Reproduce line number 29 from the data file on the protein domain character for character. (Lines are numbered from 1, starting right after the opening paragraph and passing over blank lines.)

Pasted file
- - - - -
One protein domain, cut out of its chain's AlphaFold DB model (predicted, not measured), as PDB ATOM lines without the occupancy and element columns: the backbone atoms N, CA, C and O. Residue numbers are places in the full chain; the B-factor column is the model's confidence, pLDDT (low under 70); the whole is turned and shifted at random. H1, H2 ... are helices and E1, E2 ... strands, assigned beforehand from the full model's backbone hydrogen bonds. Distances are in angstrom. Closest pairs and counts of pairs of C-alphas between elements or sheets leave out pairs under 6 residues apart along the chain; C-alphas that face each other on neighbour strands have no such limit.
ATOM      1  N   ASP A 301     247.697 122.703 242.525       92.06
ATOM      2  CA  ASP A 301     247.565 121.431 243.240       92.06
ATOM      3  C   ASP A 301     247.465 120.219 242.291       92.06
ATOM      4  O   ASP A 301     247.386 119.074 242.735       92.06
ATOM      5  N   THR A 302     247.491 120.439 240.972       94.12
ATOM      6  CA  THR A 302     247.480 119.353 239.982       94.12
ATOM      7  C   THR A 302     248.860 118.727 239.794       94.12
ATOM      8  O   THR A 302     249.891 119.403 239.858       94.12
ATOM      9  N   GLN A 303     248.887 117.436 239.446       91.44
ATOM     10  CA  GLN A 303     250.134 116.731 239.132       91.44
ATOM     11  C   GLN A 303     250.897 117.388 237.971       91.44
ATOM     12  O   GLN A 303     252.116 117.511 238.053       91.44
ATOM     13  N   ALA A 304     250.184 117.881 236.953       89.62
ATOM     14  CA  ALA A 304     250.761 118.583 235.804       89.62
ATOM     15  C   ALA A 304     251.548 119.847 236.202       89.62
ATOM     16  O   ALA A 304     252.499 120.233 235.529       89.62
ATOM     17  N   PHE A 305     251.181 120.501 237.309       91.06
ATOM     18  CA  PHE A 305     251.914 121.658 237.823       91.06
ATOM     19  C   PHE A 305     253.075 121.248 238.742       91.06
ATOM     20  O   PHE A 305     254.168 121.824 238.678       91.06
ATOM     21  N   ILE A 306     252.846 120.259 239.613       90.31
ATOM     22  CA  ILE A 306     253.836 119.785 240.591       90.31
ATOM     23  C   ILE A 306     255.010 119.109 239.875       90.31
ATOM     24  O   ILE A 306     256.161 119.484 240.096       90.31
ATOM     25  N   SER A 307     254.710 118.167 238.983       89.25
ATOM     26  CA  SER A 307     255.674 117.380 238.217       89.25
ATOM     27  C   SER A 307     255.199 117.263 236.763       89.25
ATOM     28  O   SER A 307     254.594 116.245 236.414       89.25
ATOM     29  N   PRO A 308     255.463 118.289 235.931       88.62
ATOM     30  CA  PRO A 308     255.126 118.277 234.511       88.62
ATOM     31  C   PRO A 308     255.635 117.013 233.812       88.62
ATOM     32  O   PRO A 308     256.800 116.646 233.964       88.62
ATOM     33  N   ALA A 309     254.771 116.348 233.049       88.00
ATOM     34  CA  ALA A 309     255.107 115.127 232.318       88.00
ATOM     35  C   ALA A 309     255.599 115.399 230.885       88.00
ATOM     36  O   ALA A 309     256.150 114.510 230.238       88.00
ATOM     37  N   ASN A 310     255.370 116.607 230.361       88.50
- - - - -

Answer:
ATOM     29  N   PRO A 308     255.463 118.289 235.931       88.62